First off, I’m not here to judge you. I’m sincerely asking these questions for selfish reasons: for my own personal understanding and a better handle on why people do what they do. If you’re a disciple of Christ – a follower, a raving fan – then here’s what I want to know…
Why are you and I here? I already know what I believe. What do you believe?
I believe you and I are here to let our names shrivel while magnifying the name of Christ. That means everything you and I do should point to Him. How we work, how we treat each other, spend our money, care for the less fortunate, treat the more fortunate, make our choices – in our strength & wisdom vs. by God’s Spirit and power… If the bible is true, all that we do should point to God.
I struggle with this sometimes.
Sometimes, I’m so busy building my kingdom that I let people who cut me off in traffic set me down a path of anger. Sometimes, I’m so busy working my agenda that when God asks me to do something, my mind is to cluttered with worldly noise, I don’t hear His voice. Sometimes, I raise my voice at my kids and treat my wife harshly because they don’t meet my needs or submit to my leadership.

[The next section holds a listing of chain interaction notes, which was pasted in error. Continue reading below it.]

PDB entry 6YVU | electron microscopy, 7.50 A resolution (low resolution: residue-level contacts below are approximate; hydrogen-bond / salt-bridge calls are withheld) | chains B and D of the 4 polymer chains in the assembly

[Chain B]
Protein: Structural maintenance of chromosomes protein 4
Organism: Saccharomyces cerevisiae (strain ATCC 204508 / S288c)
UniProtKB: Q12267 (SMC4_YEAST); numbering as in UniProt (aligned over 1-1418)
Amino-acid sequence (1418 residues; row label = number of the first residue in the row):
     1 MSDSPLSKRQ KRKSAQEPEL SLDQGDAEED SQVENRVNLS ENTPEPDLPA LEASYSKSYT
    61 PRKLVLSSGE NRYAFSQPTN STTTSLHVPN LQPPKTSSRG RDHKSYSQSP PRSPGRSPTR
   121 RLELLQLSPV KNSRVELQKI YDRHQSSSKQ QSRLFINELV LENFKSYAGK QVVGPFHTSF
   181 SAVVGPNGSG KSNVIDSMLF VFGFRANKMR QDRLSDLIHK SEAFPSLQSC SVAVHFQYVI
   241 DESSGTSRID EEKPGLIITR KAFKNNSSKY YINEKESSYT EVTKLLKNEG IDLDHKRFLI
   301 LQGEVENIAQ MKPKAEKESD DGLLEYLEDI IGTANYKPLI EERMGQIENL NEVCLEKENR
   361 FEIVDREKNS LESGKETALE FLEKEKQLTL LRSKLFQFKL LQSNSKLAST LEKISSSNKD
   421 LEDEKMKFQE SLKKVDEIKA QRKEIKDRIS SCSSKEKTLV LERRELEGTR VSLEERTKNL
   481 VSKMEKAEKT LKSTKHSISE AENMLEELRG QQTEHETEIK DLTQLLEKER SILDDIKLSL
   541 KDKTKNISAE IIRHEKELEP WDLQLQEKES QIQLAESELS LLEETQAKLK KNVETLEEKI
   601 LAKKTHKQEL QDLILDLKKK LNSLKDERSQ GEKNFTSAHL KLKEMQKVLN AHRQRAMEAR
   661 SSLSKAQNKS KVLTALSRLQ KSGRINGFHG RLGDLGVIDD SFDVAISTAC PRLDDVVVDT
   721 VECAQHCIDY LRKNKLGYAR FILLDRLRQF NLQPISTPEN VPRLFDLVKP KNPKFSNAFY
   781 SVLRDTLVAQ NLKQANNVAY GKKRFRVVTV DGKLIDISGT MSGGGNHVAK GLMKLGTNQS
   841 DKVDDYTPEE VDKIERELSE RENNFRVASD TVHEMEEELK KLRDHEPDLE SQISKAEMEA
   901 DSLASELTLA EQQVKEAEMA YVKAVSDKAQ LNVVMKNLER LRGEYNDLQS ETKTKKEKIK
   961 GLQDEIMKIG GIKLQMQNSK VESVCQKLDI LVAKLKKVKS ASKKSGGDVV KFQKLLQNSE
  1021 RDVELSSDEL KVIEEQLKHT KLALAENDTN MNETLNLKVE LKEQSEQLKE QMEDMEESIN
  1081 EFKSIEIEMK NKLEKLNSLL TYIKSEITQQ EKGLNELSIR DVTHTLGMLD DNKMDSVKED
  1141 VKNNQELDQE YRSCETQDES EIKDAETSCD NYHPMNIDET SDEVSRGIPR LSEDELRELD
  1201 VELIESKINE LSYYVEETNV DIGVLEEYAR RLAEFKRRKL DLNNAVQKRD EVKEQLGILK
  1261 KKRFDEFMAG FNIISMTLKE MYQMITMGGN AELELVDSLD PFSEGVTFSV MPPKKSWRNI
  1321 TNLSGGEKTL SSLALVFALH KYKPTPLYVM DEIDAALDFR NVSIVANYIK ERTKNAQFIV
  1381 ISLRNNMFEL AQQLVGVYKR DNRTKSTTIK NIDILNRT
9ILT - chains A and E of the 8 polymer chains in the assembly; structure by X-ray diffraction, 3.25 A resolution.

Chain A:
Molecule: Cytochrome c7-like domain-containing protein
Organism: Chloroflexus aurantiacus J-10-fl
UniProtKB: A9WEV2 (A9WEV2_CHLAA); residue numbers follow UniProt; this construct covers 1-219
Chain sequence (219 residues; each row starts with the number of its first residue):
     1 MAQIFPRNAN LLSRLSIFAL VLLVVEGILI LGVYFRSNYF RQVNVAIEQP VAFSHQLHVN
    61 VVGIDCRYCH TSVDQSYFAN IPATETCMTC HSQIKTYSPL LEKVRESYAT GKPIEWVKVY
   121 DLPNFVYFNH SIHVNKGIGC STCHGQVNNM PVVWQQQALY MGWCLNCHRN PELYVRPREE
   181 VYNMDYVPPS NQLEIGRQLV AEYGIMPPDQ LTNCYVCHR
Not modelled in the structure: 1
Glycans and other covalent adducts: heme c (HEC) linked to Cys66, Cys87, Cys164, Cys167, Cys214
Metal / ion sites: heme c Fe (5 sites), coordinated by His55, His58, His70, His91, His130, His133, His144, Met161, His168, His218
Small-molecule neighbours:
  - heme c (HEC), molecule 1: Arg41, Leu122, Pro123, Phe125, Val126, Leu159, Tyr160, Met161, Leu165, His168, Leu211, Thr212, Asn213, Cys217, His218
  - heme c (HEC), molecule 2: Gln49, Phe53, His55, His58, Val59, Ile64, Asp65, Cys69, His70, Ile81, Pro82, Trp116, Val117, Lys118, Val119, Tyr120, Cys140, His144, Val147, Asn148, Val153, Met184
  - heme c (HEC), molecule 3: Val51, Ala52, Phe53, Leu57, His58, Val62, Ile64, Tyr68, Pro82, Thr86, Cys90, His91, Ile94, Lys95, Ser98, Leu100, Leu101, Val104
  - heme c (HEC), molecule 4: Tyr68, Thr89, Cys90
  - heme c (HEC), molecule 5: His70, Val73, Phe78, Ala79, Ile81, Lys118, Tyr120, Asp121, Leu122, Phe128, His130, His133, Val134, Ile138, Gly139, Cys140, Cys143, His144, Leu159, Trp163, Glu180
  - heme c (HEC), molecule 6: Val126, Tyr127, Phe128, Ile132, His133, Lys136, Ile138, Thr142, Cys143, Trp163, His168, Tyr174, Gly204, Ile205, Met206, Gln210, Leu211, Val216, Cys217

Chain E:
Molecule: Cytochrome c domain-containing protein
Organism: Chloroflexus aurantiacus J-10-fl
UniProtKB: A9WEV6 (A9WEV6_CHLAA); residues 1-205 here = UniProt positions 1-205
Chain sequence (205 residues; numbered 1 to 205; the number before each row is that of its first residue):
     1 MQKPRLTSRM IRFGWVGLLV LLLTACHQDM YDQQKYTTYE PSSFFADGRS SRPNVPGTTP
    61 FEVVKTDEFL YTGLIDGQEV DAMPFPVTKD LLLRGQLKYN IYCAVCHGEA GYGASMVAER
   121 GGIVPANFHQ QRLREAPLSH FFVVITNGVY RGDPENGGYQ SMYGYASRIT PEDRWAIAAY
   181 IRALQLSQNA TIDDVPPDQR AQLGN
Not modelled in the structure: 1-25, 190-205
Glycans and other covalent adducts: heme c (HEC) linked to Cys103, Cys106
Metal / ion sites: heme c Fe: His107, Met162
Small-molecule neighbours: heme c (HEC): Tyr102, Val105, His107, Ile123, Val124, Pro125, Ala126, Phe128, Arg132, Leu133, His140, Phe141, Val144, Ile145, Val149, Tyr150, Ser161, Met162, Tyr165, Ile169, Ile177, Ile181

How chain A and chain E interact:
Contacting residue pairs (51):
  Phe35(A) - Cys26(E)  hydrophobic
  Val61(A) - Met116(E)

So, I get disobedience. But, planned and habitual disobedience? Ever read the story of King David and Bathsheba? Judas Iscariot? Recent resignation of General David Petraeus’ because of an extramarital affair?
That’s why I don’t get Twilight. That’s why I don’t get Harry Potter. That’s why I don’t get Walking Dead. Everything we do reflects our hearts. Everything we do tells what we “stand” for. But, the “this” we stand for – Nike, the Bulldogs, Pro-Life, Coke, etc. stands for something. And, every day, the things we spend our money, time, and effort on point to where our heart and our worship is. No, I’m not saying that we worship salad because we purchase one every day for lunch. I get that. But, there are things that seem “neutral”, things that are clearly good, and things that are obviously wicked.
So, I don’t get why you’re so excited about the latest Harry Potter book, the latest episode of a TV show about the undead, and the latest movie about a vampire lusting after a young girl who lusts after him… How do these things celebrate Jesus? How do these things magnify the name of God? How can I sit in a movie theater, investing in a company that produces and promotes unholiness, lust, a culture of death, and other things my Savior clearly warned against and openly condemns, if I stand for the name of Christ?
Yep, here’s the part where I whip out chapter and verse…